A new technology developed by scientists at IBM could bring the promise of personalized medicine one step closer to reality.
Using a basic computer language, the researchers created a "smart" DNA stream that contains a patient’s entire medical record, according to a report in the upcoming Oct. 11 print edition of the Journal of Proteome Research, a peer-reviewed journal of the American Chemical Society, the world’s largest scientific society. The report was published online July 22.
With the advent of the genomic revolution, scientists are avidly seeking correlations between human disease and the architecture of individual genes. Parsing this huge amount of data could eventually lead to "personalized medicine," some researchers say, allowing doctors to prescribe the right drug at the right dose for the right person, based on unique variations in their DNA. But to achieve this potential, scientists need a way to store and efficiently transmit whole sequences of patient DNA with built-in privacy -- a hurdle that has yet to be overcome, according to the authors.
Michael Bernstein | EurekAlert!
Sensors embedded in sports equipment could provide real-time analytics to your smartphone
16.02.2017 | University of Illinois College of Engineering
Researchers catch extreme waves with higher-resolution modeling
15.02.2017 | DOE/Lawrence Berkeley National Laboratory
In the field of nanoscience, an international team of physicists with participants from Konstanz has achieved a breakthrough in understanding heat transport
Cells need to repair damaged DNA in our genes to prevent the development of cancer and other diseases. Our cells therefore activate and send “repair-proteins”...
The Fraunhofer IWS Dresden and Technische Universität Dresden inaugurated their jointly operated Center for Additive Manufacturing Dresden (AMCD) with a festive ceremony on February 7, 2017. Scientists from various disciplines perform research on materials, additive manufacturing processes and innovative technologies, which build up components in a layer by layer process. This technology opens up new horizons for component design and combinations of functions. For example during fabrication, electrical conductors and sensors are already able to be additively manufactured into components. They provide information about stress conditions of a product during operation.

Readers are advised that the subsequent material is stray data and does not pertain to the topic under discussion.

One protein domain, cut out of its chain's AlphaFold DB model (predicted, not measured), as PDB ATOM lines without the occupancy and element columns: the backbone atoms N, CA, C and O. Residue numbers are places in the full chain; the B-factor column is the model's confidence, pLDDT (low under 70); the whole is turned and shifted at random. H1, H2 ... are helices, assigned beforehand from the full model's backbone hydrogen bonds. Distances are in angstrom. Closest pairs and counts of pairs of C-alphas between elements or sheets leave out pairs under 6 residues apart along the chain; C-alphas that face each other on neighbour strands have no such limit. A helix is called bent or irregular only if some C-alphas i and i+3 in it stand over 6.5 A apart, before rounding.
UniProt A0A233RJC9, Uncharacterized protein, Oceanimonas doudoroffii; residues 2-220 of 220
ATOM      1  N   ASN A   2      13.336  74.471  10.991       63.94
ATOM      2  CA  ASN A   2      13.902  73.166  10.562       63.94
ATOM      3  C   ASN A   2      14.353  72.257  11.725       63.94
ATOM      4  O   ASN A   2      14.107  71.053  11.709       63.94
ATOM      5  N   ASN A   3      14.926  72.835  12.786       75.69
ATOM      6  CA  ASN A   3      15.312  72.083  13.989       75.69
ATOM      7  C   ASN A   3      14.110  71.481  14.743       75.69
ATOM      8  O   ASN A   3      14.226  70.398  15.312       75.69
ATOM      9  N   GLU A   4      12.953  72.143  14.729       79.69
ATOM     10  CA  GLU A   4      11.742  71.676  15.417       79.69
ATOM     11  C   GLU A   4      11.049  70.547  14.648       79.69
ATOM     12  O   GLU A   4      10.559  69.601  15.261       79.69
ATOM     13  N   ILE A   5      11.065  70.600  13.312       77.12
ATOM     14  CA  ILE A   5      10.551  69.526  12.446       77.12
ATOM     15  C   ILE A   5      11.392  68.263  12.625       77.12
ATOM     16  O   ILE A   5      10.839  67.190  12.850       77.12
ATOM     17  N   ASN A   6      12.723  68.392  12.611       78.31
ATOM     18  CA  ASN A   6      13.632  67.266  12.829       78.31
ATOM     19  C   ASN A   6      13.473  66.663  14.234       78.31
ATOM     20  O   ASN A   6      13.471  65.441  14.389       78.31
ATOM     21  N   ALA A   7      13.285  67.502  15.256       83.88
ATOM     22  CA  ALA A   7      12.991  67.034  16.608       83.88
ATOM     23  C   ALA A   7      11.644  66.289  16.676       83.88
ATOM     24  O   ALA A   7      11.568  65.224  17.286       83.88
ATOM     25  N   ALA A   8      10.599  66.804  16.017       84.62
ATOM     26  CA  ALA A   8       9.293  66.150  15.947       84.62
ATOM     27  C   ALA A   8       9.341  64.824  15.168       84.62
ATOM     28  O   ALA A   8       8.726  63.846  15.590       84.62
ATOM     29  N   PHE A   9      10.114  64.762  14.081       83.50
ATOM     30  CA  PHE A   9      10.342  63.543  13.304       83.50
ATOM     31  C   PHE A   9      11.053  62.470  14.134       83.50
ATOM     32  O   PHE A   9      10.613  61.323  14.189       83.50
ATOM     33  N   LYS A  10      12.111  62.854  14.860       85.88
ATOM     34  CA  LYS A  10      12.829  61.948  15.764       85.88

The 3D-printing technology, or additive manufacturing as it is often called, has long made the step out of scientific research laboratories into industrial...
Nature does amazing things with limited design materials. Grass, for example, can support its own weight, resist strong wind loads, and recover after being...
Nanometer-scale magnetic perforated grids could create new possibilities for computing. Together with international colleagues, scientists from the Helmholtz Zentrum Dresden-Rossendorf (HZDR) have shown how a cobalt grid can be reliably programmed at room temperature. In addition they discovered that for every hole ("antidot") three magnetic states can be configured. The results have been published in the journal "Scientific Reports".
Physicist Dr. Rantej Bali from the HZDR, together with scientists from Singapore and Australia, designed a special grid structure in a thin layer of cobalt in...
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09.02.2017 | Event News
17.02.2017 | Medical Engineering
17.02.2017 | Medical Engineering
17.02.2017 | Health and Medicine